Instantly Improve The Bottom Line Impact Of Your Product Development Efforts — Michael Boumansour — Medium

Sound too good to be true? Perhaps, but in most cases what I am about to describe requires very little effort, time, investment, or significant change. The only change required is the criteria you use in making product development decisions. The criteria I am referring to is called Cost of Delay.

Cost of Delay is simply the cost associated with holding off on doing one thing to do another. Effectively time based opportunity cost. It allows you to understand the economic impact of time on your product development options. It is an objective approach that incorporates both value and urgency and reduces the amount of human guesswork involved with PD decision making.

Some typical questions CoD can help answer are:

  • Is our backlog prioritized in a way that gets us the most bang for the buck?
  • What is the bottom line impact of delaying our release a month?
  • Should we drop what we are going to go after a new opportunity that has just come up?
  • Can we justify investment in automated testing and deployment?
  • Have we reached a point on this project where we should kill it?

So let’s walk through a somewhat real world example of cost of delay and demonstrate how it can be used to answer some of the questions above. The table below represents a backlog of 10 items. For each item there is the potential benefit, the probability of that benefit, and the probable benefit. Benefit can be in the form of additional earnings, protected earnings, costs saved, and costs avoided. All benefit is on a per week basis. Lead time represents the time to go from planning to production. Cost of Delay is the sum of all probable benefit columns. CD3 is the Cost of Delay Divided by the Duration(Lead Time). We will discuss CD3 in more detail later. The backlog represents a total of 65 weeks of work.

A couple of notes regarding the example. First, this is a very straight forward example for illustrative purposes. Things like limited windows of opportunity, being late to market, regulatory compliance, etc. that can complicate the cost of delay are not part of this example. Second, I don’t discuss how the benefit of each backlog item is derived given that is one of the primary responsibilities of a product development organization. This same approach can be done in a relative manner if financial benefit cannot be obtained, but in that case I would ask if we haven’t identified financial benefit at least to some degree why are we considering these options in the first place?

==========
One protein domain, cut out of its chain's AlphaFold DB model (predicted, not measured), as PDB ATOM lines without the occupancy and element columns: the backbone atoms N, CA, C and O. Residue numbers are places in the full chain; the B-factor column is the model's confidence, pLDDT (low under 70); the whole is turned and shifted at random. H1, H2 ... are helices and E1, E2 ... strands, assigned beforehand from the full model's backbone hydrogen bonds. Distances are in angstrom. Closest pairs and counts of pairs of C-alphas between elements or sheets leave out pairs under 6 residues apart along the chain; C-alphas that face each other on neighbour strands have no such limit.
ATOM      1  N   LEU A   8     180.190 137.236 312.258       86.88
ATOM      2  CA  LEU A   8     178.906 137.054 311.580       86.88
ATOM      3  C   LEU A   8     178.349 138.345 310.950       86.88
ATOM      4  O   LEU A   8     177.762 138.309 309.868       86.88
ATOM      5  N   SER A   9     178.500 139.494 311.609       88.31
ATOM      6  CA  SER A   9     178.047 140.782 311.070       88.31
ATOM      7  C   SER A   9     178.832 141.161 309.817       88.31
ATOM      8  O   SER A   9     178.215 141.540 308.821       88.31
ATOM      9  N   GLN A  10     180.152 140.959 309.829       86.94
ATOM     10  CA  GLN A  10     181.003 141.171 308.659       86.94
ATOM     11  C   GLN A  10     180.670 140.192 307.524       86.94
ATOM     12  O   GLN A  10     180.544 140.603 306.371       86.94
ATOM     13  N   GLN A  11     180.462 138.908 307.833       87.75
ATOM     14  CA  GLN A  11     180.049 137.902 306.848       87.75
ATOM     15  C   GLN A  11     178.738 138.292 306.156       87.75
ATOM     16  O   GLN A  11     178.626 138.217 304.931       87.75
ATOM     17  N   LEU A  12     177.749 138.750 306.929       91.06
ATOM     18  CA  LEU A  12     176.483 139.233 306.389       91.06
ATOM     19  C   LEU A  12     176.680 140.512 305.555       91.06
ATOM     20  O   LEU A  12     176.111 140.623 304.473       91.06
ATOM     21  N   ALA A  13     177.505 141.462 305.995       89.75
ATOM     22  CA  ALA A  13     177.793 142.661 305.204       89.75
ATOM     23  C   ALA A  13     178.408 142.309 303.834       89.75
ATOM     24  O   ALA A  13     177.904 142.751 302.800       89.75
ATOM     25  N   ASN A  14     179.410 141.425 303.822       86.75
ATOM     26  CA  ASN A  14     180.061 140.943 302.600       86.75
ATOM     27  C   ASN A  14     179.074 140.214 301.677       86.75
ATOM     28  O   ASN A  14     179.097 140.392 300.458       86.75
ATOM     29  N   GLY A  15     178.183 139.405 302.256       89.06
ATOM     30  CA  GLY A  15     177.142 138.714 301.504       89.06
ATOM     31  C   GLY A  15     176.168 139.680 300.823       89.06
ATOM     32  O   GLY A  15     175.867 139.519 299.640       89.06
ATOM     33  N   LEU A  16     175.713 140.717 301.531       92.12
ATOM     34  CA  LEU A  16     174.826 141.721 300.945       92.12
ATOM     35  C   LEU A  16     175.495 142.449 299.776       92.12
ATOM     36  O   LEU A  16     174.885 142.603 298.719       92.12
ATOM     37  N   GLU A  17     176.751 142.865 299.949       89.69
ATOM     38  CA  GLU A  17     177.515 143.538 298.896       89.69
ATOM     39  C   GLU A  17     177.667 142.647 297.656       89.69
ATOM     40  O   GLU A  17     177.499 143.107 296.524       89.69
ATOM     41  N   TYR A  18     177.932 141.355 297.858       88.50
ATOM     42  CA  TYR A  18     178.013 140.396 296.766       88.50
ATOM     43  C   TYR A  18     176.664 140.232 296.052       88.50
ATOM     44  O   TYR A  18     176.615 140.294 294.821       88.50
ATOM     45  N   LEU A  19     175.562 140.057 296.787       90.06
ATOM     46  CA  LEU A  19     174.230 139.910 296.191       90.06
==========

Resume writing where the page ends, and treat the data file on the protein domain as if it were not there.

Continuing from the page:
Let’s go through a couple of the backlog items to illustrate. Backlog item 1 has potential added earnings of $10,000/week with a probability of 70% so the probable earnings added are $7000/week($10,000 * 0.7). There is no other benefit associated with this item so it’s cost of delay is $7000/week. Saying it another way every week that goes by without item 1 in production costs us $7000 in additional earnings. The lead time is 5 weeks so CD3 is $1,400($7000 / 5). Item 8 has $700 in probable earnings added and $600 in probable earnings protected so its cost of delay is $1,300/week. Its lead time is 4 weeks so CD3 is $325.

Ok so how can we now use this information to our benefit? Let’s first look at using it to help prioritize the backlog. I have seen companies prioritize their backlogs in countless ways ranging from hyper objective considering a dozen different variables to whatever the product owner is feeling like on any given day. We are going to look at 4 ways we could prioritize the backlog and compare the economic impact of each.

Batch Release

In the case of the batch release we are choosing to build all of the backlog items before releasing any of them. The order in which we build the items is irrelevant from an economic point of view because we are releasing them all at the same time. Since none of the items are released until all have been completed the total cost of delay will be the sum of all item’s cost of delay * 65 for a total of $3,445,650

Highest Value Item First

Next we will prioritize based on building and releasing the highest item first. We calculate the total cost of delay for each item with the following formula:

Lead time of priority item * Sum( Cost of Delay of remaining items) + total cost of delay of the previous priority item. For instance item 5 is the first priority with an individual cost of delay of $16,000/week. The total cost of delay is: